The risk factors for colorectal cancer include, some of which are theorized at this time, such as eating a diet high in meat, including all of the following:

  • A diet overly low in fiber
  • Being of African American descent
  • A diet high in packaged, processed meats (hot dogs, baloney)
  • A diet high in red meat
  • A family history of colon or rectal cancer
  • Obesity
  • Drinking—there is a strong correlation between alcohol abuse and colon cancer, especially beer drinking
  • Lack of exercise/activity
  • Low vitamin D
  • Having gut disorders such as IBS, IBD, Crohn’s, or colitis

Colon cancer causes

Researchers are still uncertain as to what causes colon cancer, exactly. They know certain risk factors such as age, genetics, and race tend to increase susceptibility; however, skyrocketing rates of colon cancer in young persons of all races today are causing them to rethink previous suppositions.

Studies are underway to try to pinpoint other causes of colon cancer, such as pesticides, toxins in the environment, a diet high in certain meats or meats rich in hormones, genetically modified foods, a diet high in inflammatory seed oils (canola, corn oil), fat, sugar, or a diet too low in fiber are all suspected players in rising cancer rates.

Colon cancer prevention

There are all kinds of healthy lifestyle choices you can make to reduce your chances of developing colon cancer. Wise colon cancer prevention choices include:

  • Abstaining from alcohol or limiting intake
  • Avoiding toxins and pesticides as much as possible
  • Have colon cancer screening done every one to three years after age 30 and earlier if colorectal cancer runs in your family
  • Eat a high vegetable fiber diet, full of fresh, organic fruits and vegetables
  • Try to eat a diet of mostly plants and some meat
  • Limit fat intake and avoid trans fats
  • Not smoking
  • Make sure to get enough vitamin D in the diet

Colorectal cancer screening

Today, there are all kinds of colon cancer screening tests that can help to catch and identify colon cancer very early on, in the stage one or stage 0 phase, when cancer is still highly curable.

Colonoscopies: with this type of test, a long tube with a camera on it is used to take digital images of the entire colon and rectum, so the physician can spot cancerous cells and tumors and scrape them for testing.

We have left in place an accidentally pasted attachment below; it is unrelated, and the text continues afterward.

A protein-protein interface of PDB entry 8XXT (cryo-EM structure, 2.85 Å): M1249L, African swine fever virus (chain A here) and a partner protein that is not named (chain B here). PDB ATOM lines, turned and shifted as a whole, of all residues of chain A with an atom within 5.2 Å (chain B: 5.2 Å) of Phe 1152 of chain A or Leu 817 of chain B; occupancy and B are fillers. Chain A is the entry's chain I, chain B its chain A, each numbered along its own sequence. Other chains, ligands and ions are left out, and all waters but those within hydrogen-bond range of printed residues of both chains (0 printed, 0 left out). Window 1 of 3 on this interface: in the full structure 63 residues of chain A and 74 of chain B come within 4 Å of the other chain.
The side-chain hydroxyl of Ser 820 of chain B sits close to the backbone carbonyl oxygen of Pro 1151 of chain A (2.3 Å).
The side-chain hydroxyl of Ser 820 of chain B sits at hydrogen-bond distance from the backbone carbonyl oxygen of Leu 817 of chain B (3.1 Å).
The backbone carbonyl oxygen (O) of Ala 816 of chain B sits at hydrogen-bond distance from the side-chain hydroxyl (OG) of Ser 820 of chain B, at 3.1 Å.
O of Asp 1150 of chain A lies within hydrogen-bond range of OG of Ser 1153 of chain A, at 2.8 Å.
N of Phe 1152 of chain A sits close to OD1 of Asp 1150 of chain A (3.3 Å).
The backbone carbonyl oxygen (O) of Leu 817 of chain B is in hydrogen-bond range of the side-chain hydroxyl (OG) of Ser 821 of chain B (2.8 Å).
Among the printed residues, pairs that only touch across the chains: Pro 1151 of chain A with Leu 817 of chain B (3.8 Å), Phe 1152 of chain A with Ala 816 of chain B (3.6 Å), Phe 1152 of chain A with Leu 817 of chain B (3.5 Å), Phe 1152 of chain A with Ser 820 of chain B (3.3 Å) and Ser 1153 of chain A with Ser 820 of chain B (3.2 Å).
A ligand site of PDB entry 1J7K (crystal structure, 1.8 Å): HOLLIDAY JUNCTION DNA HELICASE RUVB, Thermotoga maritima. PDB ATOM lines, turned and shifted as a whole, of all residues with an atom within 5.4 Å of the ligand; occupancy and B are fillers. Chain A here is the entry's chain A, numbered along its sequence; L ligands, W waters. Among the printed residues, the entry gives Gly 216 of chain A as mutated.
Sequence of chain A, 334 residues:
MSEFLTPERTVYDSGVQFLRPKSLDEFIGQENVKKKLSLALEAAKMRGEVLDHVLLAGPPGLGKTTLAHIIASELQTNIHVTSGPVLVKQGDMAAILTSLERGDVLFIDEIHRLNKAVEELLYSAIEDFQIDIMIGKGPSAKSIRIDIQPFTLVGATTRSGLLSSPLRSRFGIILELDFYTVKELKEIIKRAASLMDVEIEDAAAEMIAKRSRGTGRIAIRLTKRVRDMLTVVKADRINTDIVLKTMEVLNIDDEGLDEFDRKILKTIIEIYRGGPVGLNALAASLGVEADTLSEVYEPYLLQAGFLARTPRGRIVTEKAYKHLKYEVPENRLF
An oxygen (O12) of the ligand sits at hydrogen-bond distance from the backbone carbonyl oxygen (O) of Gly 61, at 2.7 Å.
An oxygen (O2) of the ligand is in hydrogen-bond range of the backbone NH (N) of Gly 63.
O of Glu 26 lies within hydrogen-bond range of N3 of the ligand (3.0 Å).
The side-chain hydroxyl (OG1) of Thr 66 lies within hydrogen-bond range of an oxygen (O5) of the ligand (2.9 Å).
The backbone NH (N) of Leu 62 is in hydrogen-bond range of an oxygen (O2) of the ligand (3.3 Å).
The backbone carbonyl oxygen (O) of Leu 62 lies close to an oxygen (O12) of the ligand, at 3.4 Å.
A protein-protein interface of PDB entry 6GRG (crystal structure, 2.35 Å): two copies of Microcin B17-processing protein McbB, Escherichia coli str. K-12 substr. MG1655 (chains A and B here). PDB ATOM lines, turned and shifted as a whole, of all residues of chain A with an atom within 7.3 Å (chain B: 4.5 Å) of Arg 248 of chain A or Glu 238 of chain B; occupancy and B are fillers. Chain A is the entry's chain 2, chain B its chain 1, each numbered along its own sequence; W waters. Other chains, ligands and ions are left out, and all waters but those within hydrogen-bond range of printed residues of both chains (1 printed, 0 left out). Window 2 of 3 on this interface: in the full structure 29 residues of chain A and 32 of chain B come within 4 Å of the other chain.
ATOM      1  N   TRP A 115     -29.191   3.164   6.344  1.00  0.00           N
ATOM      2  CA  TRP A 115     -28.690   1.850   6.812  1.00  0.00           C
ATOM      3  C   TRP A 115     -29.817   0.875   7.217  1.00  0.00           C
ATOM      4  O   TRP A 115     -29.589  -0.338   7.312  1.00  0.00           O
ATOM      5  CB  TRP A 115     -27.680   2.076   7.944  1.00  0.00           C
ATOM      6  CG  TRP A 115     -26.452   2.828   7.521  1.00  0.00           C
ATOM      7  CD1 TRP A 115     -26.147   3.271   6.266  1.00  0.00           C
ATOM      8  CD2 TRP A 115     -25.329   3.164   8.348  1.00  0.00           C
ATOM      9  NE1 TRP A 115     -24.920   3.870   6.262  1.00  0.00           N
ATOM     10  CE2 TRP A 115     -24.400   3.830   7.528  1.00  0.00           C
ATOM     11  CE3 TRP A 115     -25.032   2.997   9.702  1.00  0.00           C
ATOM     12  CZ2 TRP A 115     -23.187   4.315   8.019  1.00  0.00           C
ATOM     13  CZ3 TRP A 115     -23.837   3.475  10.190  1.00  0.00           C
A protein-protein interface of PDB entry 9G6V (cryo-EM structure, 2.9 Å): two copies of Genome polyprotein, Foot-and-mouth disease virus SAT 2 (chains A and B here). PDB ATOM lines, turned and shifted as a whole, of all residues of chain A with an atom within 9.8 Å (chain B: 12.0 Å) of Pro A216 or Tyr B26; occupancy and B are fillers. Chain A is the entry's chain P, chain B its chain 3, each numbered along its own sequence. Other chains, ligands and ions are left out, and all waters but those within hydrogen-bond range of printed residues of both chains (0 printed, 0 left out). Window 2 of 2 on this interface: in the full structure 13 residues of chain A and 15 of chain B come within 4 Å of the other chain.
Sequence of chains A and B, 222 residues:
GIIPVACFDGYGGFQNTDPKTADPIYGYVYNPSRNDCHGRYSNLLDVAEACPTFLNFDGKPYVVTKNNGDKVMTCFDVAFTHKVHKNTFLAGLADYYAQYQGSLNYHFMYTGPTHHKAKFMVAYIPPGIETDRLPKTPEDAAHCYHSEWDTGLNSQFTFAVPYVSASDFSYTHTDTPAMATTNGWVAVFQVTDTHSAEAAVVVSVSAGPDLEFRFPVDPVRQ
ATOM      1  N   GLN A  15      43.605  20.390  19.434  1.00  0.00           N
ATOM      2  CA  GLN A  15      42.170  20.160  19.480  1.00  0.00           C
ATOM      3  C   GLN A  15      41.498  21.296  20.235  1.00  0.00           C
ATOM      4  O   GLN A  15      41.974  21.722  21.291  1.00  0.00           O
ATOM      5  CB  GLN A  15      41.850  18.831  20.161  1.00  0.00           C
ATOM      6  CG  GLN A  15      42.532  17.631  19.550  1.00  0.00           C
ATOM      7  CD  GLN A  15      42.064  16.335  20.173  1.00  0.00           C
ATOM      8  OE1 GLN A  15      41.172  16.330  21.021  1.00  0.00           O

Virtual colonoscopy: this test is non-invasive and uses a CT scan to examine the colon for tumors and cancerous cells.

Cologuard: This is a home stool test that checks for damaged DNA and altered levels that may indicate the presence of cancer in the bowels.  Some insurance companies offer these to their clients with no copay!

Colon cancer treatment

Colon cancer treatment typically moves through several stages: diagnosis, staging, and treatment.

Diagnosis

At this point, doctors use a colonoscopy or other non-invasive test to examine the colon to check for any evidence of cancer cells.

During a colonoscopy, for example, a long, slender tube is inserted into the colon. The tube is attached to a camera that projects a 3-d image of your colon onto a screen, where the doctor can check for suspicious, cancerous looking cells or affected tissues.

If any suspect areas are seen, the doctor will scrape some cells from the area and test these for the presence of cancer.

Staging

If colon cancer is detected, the doctor will then stage your colon cancer. What are the stages of colon cancer?

Stage 0. Stage 0 is the ideal stage to catch any cancer at. With colon cancer, stage 0 indicates that cancer has not yet spread to the outer layers of the colon or rectum, which means it is completely curable.

This earliest stage of colon cancer is also called intramucosal carcinoma or carcinoma in situ.

Stage I. At stage one, the prognosis is still very good. At this stage, the cancer is confined to the lining of the colon but hasn’t spread beyond the wall of the colon or rectum.

Stage II. With stage II colon cancer, cancer has now spread to the wall of the colon or rectum. It has not yet affected the lymph nodes or lymphatic system.

Stage III. At this third stage, colon cancer has spread to some lymph nodes near the colon but is not yet affecting other organs and the lymphatic system at large.

Stage IV. With stage four colon cancer, cancer has spread to other organs and throughout the lymphatic system.

Treatment

In the treatment stage, chemotherapy, radiation, or surgery is used to remove cancer or destroy it and prevent spread to other organs.

Colon cancer treatment options

 Treatment for colon cancer will depend upon the stage of cancer the patient is diagnosed as having, as well as the age of the patient and if any other health conditions might impact their ability to undergo chemotherapy, radiation, or surgery.

Common treatments for colon cancer include:

Surgery

Surgery is the most common form of treatment for colon cancer. There are several kinds of surgery that might be recommended.

Laparoscopic surgery is surgery to remove the cancerous cells or affected tissues from the body.

If the cancer is more severe, a complete colectomy (removal of the colon) may be required.

With radiofrequency ablation (RFA) or cryoablation, the surgeon will remove any tumors that have spread to other organs.

With these types of surgeries, extreme heat or cold is used to melt or freeze the tumors and remove them from the body.